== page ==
This is not to say that studying physiological correlates of personality is a worthless endeavor. On the contrary, physiological measures often reveal important consequences of personality . For example, the high cardiovascular reactivity of Type A persons may have serious consequences in terms of developing heart disease. For this reason identifying physiological measures that are correlates of personality is also a scientifically useful and im portant task.
On the other hand, there are several modern theories of personality in which underlying physiolo gy plays a more central role in generating or forming the substrate of specific personality di ferences. In Chapter 7 we will consider several of these theories in detail. Each shares the notion that specific personalit traits are based on underlying physiological dif ferences. Each theory also assumes that if the underlying physiological substrate is altered, the behavior pattern associated with the trait will be altered as well.
The third biological approach we will cover is based on Charles Darwin's theory of evolution. Support for evolution comes mainly from fossil evidence that species developed physical adaptations to their environment. Adaptations that helped members of the species to survive and reproduce were passed on as evolved characteristics. For example, primates who could walk upright could colonize open field and their hands were freed for using tools. Evidence for the evolution of such physical characteristics is solid. Psychologists are now considering evidence for the evolution of psychological characteristics. They are taking the principles of evolution, such as natural selection, and applying them to an analysis of psychological traits. For example, natural selection may have operated on our ancestors to select for group cooperation; those early humans who were able to cooperate and work in groups were more likely to survive and reproduce, and those who preferred not to cooperate were less likely to become an ancestor . Consequently, the desire to be part of a group may be an evolved psychological characteristic that is present in today's population of humans. Evolutionary perspectives on personality are discussed in Chapter 8.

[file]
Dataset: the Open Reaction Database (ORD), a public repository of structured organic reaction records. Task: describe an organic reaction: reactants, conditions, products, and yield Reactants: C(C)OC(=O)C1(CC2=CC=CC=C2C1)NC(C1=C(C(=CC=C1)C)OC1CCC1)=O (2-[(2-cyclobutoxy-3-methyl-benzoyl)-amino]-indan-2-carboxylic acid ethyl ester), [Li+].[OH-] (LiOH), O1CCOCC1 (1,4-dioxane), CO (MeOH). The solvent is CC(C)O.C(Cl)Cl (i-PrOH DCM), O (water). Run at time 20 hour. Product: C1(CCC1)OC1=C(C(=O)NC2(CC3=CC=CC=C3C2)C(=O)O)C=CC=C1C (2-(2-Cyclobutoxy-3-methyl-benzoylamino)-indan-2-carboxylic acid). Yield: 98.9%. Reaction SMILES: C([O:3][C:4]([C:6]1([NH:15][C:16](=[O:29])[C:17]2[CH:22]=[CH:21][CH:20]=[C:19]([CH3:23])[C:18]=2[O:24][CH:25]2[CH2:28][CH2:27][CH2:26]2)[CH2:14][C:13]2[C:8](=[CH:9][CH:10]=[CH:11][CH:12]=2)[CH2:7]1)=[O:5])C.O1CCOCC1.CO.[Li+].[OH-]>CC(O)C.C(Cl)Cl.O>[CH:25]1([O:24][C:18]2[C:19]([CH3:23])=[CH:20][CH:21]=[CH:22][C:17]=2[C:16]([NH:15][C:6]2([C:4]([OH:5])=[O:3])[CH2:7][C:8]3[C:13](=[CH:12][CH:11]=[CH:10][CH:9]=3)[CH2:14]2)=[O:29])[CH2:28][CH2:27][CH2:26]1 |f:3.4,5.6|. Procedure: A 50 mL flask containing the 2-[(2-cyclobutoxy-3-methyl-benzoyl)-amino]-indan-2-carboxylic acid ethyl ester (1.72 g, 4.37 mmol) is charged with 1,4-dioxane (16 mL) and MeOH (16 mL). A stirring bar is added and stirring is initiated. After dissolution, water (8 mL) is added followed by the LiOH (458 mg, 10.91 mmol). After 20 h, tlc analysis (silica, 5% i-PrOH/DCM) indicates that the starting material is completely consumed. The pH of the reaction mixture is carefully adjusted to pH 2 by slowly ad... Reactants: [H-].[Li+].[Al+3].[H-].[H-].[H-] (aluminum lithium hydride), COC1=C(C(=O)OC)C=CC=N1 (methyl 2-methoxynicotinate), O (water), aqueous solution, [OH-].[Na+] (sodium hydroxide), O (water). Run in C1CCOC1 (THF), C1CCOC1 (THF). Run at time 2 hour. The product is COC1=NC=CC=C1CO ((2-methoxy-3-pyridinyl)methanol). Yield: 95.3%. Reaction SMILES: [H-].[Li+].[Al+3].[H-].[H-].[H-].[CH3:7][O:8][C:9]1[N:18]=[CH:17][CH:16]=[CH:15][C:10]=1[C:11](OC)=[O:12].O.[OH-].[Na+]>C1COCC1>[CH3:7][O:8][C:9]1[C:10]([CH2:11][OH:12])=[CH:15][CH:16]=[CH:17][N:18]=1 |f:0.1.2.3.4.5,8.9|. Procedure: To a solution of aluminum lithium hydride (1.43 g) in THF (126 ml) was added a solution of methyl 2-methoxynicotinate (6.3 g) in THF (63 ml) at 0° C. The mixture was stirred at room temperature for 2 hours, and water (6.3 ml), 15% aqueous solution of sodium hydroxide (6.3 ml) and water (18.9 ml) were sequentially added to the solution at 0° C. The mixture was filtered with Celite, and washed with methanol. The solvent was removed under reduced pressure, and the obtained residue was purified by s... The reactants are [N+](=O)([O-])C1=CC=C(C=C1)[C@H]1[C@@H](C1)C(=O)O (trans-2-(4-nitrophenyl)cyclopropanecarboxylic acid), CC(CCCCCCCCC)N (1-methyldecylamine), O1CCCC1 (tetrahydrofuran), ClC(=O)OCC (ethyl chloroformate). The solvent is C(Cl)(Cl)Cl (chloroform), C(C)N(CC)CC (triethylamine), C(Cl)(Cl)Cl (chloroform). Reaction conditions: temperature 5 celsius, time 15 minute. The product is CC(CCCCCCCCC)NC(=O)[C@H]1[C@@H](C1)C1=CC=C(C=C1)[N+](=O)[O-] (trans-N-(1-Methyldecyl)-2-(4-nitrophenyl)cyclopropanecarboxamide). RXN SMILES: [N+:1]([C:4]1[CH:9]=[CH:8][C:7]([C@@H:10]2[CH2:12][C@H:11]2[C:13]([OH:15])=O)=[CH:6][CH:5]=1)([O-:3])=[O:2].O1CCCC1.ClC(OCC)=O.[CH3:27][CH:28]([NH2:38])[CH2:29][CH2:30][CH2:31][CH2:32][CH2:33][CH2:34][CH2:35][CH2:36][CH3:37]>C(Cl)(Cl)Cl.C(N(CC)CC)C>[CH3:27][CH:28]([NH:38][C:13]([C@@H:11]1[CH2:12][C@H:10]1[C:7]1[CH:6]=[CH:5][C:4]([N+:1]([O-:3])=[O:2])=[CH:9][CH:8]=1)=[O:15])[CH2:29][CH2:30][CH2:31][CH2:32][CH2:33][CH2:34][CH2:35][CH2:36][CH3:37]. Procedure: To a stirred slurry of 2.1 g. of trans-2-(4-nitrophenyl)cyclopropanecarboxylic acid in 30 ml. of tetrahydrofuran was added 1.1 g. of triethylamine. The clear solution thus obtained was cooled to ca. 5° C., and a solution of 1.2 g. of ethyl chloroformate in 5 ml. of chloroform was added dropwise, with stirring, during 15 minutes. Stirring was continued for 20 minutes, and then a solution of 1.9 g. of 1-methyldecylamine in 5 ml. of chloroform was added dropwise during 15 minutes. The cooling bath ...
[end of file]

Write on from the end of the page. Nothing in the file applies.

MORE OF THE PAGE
The biological domain dif fers from all the other domains in that it is concerned with those factors within the person that are based upon physical aspects of bodily functioning. The French philosopher Merleau-Ponty stated that the body is our "entry into the world." By this he meant that we are, firs and foremost, physical creatures dependent on our bodies for all information about, and interactions with, the world around us. The world we come to know and experience is thus influenced by the functionin and status of our physical bodies. For example, a person with an over-active sympathetic nervous system might experience his or her world as a place that is anxiety producing and might be seen by others as being a person who is "on edge" and prone to nervousness.
In this part of the book we describe some of the major ideas and findings from the domain of biolog as it applies to personality . As you read, it is important to keep in mind that biology is not destiny . Rather, the best way to think about the biological domain, as well as any of the other domains, is that it refers to one set of factors that influence or are re lated to personality . Personality is best thought of as multiply determined, as the collection of influ ences from all six of the broad domains of knowledge to be considered in this book.